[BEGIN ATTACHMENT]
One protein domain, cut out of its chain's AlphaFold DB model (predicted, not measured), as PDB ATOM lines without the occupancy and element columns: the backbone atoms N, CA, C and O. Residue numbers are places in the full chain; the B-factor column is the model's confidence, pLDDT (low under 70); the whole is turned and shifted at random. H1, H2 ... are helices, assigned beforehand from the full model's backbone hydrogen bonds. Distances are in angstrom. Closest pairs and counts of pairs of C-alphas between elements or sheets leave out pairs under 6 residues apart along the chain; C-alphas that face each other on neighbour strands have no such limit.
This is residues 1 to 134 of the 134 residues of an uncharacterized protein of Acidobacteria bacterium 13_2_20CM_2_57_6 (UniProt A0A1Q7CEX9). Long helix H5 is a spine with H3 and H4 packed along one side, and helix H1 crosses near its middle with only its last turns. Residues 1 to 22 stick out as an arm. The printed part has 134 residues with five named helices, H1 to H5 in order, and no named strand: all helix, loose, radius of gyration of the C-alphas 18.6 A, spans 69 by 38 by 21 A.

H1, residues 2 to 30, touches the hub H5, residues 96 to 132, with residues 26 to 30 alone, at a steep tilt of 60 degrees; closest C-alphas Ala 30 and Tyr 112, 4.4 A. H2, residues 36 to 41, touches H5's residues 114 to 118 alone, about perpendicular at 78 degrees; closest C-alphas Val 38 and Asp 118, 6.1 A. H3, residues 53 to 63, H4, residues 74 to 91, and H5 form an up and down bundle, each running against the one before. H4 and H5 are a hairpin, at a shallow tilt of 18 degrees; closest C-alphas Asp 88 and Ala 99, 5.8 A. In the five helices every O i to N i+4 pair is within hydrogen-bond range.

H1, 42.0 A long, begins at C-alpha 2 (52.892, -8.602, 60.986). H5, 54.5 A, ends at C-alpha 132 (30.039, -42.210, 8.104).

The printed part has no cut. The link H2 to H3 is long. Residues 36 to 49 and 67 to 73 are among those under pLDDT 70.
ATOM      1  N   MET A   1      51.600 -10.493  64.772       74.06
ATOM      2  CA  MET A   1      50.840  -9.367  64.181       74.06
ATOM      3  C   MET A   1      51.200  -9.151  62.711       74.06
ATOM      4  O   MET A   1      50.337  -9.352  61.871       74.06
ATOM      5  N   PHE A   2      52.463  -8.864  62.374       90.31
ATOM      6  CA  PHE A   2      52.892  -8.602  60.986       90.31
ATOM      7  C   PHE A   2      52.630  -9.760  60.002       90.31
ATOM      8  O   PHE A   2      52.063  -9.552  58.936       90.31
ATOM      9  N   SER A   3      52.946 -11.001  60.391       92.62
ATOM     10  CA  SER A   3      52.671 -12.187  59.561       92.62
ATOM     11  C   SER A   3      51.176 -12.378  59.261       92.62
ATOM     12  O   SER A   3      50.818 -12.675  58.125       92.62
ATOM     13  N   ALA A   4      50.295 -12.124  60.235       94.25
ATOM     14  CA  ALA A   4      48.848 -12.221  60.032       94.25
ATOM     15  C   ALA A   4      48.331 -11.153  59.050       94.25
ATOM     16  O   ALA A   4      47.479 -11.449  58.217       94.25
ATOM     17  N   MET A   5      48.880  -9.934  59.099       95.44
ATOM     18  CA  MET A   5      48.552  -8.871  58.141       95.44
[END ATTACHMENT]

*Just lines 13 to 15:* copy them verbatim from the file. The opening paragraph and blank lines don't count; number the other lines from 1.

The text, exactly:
ATOM      9  N   SER A   3      52.946 -11.001  60.391       92.62
ATOM     10  CA  SER A   3      52.671 -12.187  59.561       92.62
ATOM     11  C   SER A   3      51.176 -12.378  59.261       92.62